On February 7, 2014, we conducted an interview with Derrick D. Creech and Mildred Hall Creech at their home in Wilson, North Carolina, as part of the East Wilson Oral History Project. We asked them questions that related to their experiences growing up in East Wilson, including their years attending schools in the community, their experiences with racial prejudices in the final years of Jim Crow, and how East Wilson has changed over the past forty years.
Both Mr. and Mrs. Creech were born in the early 1950s and raised in East Wilson. Mrs. Creech grew up in the house next door to the one they currently live in, which is behind the Samuel Vick Elementary School, the site of the former Charles H. Darden High School. Mr. Creech attended Darden, and was part of the final graduating class in 1970. Mrs. Creech was educated in local Catholic schools, spending most of her youth at St. Alphonsus. After attending a Catholic boarding school in Virginia, she returned to Wilson for her senior year, where she attended the newly integrated Fike High School.
After high school, Mr. and Mrs. Creech both attended college. Mr. Creech returned to Wilson after attending Winston-Salem State University and later worked for Firestone, Wilson Community Improvement Association, and Wilson Community College. He also attended Barton College in Wilson. After retiring from teaching at Wilson Community College, Mr. Creech was elected to the Wilson City Council from District 7, where he currently serves as a city councilman. Before retirement, Mrs. Creech spent her career in the social services field.
Mr. and Mrs. Creech spoke at length about how the East Wilson community has changed over the years. They noted how this generation’s youth do not have the same respect for their teachers and peers in their community as the youth of their generation did when they were growing up. The East Wilson community has clearly not weathered the years since integration took hold. Without the support from teachers and churches that were there during segregation, the community does not have the glue that it once held it together. It is so bad that one of their grandchildren said they would not want to live in Wilson.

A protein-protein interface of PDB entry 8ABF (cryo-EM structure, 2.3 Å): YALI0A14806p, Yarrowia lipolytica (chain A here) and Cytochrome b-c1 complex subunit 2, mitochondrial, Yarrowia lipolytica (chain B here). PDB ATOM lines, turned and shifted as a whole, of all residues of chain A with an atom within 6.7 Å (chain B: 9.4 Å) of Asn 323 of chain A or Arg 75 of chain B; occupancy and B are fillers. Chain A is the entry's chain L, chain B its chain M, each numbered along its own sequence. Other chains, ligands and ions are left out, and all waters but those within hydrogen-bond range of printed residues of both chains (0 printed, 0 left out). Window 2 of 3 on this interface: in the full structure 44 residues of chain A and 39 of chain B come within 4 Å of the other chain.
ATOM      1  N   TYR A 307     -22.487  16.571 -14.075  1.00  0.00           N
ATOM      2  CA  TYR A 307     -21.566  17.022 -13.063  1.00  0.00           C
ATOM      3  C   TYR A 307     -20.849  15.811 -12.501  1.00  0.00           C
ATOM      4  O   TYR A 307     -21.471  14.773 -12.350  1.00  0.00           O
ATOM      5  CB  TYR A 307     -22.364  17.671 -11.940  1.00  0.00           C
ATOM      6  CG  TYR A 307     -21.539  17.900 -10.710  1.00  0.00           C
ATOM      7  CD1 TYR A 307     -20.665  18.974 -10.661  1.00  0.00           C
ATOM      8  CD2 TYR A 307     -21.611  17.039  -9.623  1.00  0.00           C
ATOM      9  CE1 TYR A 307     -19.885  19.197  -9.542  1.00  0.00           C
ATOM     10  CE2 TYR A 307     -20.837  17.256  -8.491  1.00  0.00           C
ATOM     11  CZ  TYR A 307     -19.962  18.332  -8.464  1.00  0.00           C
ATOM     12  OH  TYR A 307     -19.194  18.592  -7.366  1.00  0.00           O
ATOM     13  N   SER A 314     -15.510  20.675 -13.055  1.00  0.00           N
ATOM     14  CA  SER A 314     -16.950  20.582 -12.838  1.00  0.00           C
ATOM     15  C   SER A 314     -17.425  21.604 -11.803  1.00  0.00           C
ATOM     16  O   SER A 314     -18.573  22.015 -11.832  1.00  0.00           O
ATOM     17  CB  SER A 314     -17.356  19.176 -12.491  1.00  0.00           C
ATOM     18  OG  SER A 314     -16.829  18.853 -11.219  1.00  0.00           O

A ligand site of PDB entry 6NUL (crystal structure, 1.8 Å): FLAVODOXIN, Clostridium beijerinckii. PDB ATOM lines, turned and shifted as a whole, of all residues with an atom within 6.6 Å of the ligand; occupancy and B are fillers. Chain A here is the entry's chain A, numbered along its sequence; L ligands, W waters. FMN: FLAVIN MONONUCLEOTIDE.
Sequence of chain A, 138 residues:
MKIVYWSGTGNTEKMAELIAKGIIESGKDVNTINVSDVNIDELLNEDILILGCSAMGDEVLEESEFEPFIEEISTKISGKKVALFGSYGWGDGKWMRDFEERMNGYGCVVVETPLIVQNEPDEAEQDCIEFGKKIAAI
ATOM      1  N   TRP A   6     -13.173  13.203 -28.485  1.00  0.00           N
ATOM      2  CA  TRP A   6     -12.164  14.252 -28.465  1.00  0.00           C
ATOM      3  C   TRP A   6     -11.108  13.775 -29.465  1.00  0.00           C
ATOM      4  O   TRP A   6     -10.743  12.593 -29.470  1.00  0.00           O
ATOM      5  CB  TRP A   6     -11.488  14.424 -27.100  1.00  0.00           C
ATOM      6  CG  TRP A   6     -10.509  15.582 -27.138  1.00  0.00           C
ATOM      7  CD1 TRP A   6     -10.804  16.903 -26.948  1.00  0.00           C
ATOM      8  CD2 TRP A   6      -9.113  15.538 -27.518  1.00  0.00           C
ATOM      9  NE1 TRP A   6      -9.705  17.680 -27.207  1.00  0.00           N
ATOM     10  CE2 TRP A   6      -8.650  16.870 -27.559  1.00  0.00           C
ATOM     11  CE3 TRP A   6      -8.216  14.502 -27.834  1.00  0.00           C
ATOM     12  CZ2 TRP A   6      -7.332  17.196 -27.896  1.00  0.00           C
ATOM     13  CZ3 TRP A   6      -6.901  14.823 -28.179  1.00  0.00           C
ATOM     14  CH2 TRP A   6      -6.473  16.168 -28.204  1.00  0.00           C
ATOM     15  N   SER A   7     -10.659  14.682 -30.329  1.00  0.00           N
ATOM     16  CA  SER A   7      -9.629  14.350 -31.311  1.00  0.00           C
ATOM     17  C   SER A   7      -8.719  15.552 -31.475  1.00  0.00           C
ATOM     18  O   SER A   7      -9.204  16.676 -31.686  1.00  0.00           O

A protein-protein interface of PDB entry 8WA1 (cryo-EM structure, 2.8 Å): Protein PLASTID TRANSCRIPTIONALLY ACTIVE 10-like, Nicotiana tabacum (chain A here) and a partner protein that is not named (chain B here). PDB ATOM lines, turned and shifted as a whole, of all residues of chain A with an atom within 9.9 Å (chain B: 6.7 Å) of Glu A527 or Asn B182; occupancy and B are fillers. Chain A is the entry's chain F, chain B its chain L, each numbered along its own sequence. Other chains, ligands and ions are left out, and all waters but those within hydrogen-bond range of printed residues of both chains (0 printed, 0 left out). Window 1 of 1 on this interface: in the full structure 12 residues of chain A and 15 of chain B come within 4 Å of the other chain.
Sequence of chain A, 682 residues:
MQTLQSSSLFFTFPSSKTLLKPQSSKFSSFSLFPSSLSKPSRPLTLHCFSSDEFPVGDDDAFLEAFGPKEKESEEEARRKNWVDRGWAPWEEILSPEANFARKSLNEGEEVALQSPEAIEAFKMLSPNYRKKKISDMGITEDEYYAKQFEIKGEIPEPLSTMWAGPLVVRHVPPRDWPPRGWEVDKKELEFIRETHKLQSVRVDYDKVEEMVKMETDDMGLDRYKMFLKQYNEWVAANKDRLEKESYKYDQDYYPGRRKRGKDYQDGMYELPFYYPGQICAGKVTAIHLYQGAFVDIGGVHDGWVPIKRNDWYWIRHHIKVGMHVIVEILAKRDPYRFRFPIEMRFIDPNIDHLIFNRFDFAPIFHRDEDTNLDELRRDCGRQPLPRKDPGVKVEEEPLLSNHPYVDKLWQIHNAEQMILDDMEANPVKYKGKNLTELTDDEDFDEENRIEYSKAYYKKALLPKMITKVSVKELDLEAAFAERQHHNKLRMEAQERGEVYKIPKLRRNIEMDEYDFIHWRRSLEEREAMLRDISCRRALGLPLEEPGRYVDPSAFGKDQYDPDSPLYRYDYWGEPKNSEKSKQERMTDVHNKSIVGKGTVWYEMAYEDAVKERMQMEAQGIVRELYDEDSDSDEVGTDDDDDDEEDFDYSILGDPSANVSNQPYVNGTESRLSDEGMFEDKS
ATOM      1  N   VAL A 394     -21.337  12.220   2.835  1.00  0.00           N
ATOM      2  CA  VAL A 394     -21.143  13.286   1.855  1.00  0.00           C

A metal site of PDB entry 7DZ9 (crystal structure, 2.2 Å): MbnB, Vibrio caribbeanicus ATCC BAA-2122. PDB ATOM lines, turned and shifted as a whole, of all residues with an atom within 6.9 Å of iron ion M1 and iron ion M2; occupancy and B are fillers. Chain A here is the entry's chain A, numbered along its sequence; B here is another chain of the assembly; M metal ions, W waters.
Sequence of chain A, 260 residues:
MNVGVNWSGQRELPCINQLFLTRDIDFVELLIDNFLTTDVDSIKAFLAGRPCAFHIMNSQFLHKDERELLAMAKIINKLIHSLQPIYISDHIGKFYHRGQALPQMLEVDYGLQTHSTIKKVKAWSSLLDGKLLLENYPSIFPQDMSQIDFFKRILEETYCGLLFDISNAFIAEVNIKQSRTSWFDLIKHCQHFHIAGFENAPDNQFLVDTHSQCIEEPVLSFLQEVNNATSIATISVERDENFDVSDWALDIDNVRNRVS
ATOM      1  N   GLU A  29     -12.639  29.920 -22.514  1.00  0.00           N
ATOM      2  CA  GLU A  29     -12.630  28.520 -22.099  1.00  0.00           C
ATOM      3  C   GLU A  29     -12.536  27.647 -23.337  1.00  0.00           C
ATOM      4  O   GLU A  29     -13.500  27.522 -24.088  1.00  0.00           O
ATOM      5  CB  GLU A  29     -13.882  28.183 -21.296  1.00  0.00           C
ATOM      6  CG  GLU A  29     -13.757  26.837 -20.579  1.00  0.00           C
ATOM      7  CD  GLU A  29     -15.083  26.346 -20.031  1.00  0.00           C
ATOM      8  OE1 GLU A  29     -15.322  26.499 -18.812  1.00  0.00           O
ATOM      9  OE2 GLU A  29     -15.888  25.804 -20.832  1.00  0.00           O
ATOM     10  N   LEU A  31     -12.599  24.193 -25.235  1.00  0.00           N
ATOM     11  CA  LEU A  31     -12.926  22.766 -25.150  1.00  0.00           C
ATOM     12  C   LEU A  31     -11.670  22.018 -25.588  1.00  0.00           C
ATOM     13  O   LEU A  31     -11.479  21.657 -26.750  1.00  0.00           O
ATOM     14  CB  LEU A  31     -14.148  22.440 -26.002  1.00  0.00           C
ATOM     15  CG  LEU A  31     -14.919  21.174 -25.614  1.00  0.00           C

Mr. and Mrs. Creech both offered up different experiences of Jim Crow and relations with white people in Wilson while growing up. Mr. Creech told us that he experienced racism at a very young age while trying to purchase doughnuts at a local doughnut shop. After being told that they could not be served at the shop through the use of a racial slur, his father told Creech and his siblings that they would never go there again, although Mr. Creech would fight to get his doughnuts! As a teenager, however, Mr. Creech saw the good side of the white community. He told the story of when he was cutting grass for white homeowners, one family would cut the grass themselves with his lawnmower and still paid him for his services. That small act of kindness went a long way for him.
Mr. Creech never attended integrated schools until college. Mrs. Creech, on the other hand, went to the integrated Fike High School during her senior year, and while in Catholic schools she was taught by white nuns. They both differed on how it has been hard for many African-Americans to move up in the workplace. Mrs. Creech said she never had any problems, but Mr. Creech said he had to work hard to achieve success in the workplace.
The hour spent with Mr. and Mrs. Creech was a very well-rounded view of how living in the East Wilson community has affected their views on race and the role that integration has played in their lives. Unlike most of our other interviewees, the Creech’s have spent most of their entire lives in East Wilson. They have witnessed the unforeseen consequences of integration, with the community losing much of its moral glue. They both agreed that the only way for the community to improve is for the people living there to desire change. Until that happens, East Wilson will continue down a negative path. As stated by Mrs. Creech, she is afraid to even walk down the street in her neighborhood. This is the reality in much of East Wilson, and it will continue until other citizens of the community desire the positive change that is so desperately needed for it to survive.